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Q & A with James Bigwood about Alan Napier's Autobiography

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BiggieB
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Re: Q & A with James Bigwood about Alan Napier's Autobiography

Postby BiggieB » December 6th, 2015, 4:34 pm

Wendy - Isn't that an amazing episode! "Alan imbues the mysterious passenger with a weariness and resignation that is perversely compelling", if I may quote myself from the book.

Alan was not a group joiner. He had friends in the ex-pat community, like Brian Aherne, but it wasn't a sine qua non for him. Gladys Cooper was a dear friend, but becasue they had worked together in London, not because of being in a group that always hung out together. But he WAS English, after all (at least until 1952) so a lot of people he knew were part of the group. And he DID enjoy cricket, so that sorta forced him to hang out with C. Aubrey Smith. :)

He and Gip (who had been an actress herself in England, although she was a dental technician here) would have people over for play readings at their home. Some English, some not, but people was had artistic interests beyond the movies.

Boris Karloff was a friend. Val Lewton - not a Brit - a very good friend. Alan gave the eulogy at his funeral.

Alan just liked people in general, but it was Gip who encouraged him to get out more and mingle.

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Re: Q & A with James Bigwood about Alan Napier's Autobiography

Postby BiggieB » December 6th, 2015, 4:44 pm

Moira - When Alan left England, he knew he was going for the money. He had poured years into his career on the English stage without becoming rich. His marriage had fallen apart, and he decided to make a new start. He knew that he was leaving the theatre behind. He enjoyed being comfortable and he knew that regular employment in Hollywood would allow him to live very nicely. But it never became stressless. Gip kept working for a long time, and there were thin patches. He had a small inherited income in England, but currency restrictions kept it from being brought to the States, so it would accumulate interest until he and Gip could manage a trip to England, where they could spend it. Alan never had lots of money socked away. Until "Batman"... And then he needed it, because "Batman" was the death knell for his career.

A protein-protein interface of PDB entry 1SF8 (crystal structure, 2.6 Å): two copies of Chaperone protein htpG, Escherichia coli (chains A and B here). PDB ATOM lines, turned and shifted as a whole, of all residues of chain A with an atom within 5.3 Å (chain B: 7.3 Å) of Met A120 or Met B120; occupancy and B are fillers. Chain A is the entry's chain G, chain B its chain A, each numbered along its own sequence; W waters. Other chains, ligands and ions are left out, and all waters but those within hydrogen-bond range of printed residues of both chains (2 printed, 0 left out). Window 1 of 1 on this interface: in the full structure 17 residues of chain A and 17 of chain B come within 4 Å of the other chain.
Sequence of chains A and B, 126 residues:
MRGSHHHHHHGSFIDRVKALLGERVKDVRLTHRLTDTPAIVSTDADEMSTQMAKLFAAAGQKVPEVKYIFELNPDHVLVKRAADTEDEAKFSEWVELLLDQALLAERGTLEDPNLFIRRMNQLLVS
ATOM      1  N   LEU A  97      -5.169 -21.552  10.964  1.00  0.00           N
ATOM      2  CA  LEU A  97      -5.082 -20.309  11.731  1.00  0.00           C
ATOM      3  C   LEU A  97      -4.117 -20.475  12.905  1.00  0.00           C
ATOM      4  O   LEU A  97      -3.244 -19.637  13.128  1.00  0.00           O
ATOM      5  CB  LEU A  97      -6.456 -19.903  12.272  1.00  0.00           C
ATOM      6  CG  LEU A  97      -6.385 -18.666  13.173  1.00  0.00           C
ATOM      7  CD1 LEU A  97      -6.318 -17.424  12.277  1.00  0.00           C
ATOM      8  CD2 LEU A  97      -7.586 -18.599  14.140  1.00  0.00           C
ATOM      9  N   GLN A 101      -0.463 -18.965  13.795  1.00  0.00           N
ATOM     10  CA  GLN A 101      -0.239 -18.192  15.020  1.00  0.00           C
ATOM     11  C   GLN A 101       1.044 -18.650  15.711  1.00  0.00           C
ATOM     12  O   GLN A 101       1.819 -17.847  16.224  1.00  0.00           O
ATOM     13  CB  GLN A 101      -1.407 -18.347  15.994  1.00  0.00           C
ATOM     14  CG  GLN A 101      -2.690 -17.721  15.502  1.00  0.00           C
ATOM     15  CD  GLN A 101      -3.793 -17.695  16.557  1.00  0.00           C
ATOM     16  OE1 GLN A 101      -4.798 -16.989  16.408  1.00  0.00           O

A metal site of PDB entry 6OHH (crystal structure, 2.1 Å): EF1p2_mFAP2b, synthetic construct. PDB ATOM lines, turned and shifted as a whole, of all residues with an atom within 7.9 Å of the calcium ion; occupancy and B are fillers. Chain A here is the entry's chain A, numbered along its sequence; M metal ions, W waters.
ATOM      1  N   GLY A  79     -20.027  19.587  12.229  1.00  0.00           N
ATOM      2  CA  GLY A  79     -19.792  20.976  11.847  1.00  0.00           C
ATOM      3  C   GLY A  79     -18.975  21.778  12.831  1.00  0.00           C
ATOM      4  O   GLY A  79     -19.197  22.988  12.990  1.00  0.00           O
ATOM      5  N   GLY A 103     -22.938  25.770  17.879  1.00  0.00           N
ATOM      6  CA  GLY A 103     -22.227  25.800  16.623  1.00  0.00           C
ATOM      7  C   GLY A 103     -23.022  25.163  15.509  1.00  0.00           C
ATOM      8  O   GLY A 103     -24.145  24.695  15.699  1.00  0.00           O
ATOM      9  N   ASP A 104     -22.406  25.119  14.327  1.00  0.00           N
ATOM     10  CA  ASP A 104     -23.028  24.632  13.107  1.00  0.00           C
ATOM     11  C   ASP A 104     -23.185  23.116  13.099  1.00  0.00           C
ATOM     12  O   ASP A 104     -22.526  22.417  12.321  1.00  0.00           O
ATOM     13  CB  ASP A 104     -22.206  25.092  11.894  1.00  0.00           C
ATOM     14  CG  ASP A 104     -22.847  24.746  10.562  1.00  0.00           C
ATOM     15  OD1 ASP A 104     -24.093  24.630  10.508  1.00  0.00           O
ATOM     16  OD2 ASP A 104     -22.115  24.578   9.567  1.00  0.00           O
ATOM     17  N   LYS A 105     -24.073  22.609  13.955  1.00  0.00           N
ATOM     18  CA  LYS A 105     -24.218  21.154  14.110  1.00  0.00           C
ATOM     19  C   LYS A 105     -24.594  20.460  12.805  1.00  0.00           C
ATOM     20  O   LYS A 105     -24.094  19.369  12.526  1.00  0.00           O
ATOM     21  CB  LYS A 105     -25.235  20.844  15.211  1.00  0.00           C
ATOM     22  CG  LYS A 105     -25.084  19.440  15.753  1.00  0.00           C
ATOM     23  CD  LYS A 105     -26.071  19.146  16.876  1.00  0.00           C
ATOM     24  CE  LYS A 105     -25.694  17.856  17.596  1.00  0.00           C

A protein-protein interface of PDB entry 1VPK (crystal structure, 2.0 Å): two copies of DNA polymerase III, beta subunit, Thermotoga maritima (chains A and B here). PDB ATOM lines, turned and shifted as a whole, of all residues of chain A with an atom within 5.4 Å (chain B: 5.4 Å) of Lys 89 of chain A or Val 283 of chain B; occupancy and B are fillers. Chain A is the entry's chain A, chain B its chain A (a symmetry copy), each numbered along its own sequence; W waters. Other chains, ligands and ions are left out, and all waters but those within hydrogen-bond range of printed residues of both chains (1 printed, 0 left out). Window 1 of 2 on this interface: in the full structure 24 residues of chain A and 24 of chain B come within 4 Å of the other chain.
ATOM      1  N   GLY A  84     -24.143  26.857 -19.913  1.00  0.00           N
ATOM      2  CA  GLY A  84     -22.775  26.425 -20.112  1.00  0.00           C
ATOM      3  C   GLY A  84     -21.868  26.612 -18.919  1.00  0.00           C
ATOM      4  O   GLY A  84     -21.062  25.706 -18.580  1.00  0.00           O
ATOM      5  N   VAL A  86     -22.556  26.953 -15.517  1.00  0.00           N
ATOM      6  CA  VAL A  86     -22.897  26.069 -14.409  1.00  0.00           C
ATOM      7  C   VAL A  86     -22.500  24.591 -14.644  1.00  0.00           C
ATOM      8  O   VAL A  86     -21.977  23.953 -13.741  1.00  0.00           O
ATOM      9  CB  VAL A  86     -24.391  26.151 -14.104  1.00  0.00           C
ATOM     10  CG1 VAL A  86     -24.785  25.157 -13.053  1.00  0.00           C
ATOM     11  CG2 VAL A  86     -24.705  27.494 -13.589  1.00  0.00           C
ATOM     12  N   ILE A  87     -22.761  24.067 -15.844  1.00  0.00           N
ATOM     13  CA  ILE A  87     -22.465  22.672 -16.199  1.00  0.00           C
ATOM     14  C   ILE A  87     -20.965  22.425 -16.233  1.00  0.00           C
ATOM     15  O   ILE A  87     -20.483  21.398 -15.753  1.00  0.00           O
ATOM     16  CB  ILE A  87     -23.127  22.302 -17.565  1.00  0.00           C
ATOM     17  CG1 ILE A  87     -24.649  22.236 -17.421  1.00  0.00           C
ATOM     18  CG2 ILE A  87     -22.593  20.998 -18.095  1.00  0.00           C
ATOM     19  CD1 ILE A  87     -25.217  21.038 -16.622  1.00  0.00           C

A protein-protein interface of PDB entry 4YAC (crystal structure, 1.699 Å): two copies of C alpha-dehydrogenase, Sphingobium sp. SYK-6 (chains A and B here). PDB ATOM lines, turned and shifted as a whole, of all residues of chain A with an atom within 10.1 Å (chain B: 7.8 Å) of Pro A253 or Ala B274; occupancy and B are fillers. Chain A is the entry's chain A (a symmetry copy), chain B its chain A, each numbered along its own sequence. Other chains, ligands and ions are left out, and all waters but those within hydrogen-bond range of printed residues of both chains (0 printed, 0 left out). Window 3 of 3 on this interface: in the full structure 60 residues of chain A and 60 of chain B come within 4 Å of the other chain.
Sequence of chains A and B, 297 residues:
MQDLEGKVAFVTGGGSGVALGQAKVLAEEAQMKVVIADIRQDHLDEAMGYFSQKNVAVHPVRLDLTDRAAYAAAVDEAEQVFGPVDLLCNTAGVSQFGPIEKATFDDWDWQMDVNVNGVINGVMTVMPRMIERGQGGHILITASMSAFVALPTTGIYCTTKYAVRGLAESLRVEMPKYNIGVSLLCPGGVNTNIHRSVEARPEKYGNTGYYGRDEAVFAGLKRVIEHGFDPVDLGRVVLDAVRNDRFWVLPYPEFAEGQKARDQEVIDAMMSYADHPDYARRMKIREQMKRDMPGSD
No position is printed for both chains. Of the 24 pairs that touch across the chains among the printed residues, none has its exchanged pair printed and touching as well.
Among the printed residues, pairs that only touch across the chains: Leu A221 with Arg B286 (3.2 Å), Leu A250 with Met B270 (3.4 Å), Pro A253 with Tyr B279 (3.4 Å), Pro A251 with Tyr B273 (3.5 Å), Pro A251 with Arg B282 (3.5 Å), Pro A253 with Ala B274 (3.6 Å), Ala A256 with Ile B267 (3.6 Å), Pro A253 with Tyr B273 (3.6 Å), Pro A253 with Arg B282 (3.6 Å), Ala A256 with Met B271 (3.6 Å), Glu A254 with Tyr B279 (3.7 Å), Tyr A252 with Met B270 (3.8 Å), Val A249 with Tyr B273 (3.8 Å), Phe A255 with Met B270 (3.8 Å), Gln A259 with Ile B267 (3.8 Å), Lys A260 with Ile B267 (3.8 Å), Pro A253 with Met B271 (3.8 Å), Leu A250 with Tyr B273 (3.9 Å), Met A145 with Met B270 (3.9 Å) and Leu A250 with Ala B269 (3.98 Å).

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Re: Q & A with James Bigwood about Alan Napier's Autobiography

Postby BiggieB » December 6th, 2015, 4:53 pm

Moira - Alan was at one point hired to be a dialogue director on "This Above All" (this was not unique for him; he was dialogue director for Otoo Preminger on "Forever Amber" too). He got a nasty taste of the "us versus them" attitude that some producers have for actors (unlike his friend Val Lewton) "In the pre-production period, during which I was to advise on all sorts of things (the picture was an English war-time story), the second assistant director, now a big producer [Aaron Rosenberg, Oscar-nominated in 1962 for Mutiny On The Bounty], said to me, 'Look, you're one of us now, not one of them.' meaning the actors, who were to be regarded as cattle - pampered if necessary to bring them to market in good shape but only in proportion to their contribution to the film. The same man later said of Gladys Cooper, who played a not very large part in the film, 'Aw, she used to be someone in London, but nobody gives a s*** for her out here.' because she complained of unnecessarily early calls in the morning. I gritted my teeth and knew on whose side my true loyalty would always lie."

I think he had had enough of the "us versus them" of the English class system to last him a lifetime.

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Re: Q & A with James Bigwood about Alan Napier's Autobiography

Postby BiggieB » December 6th, 2015, 5:06 pm

Mongo, or Joe, if I may - Alan was great fun in "House of Horrors", unfortunately murdered too soon. He was quite capable of a Clifton Webb style performance, and he did it more than once.

Alan's favorite movie role was as Dr. Scott in "The Uninvited". His granddaughter loved him in that one too: "The warmth and humor in that part, playing an attractive man his own age, was my Alan." And he got to romance Ruth Hussey, something that rarely happened to him on the screen (really the only other time is in "Three Strangers" where he played love scenes with Marjorie Riordan, but then even Peter Lorre got a girlfriend in that one!).

I have spoken to a number of Alan's co-workers and without exception, they talked about how much fun he was and what a pleasure to work with.

Finally, I should mention apropos of your screen name, Alan was called Mungo as a child by his father and it stuck. Descendants of his childhood friends, who met him in the 1960s, recall that everybody, adults and children, called him Mungo.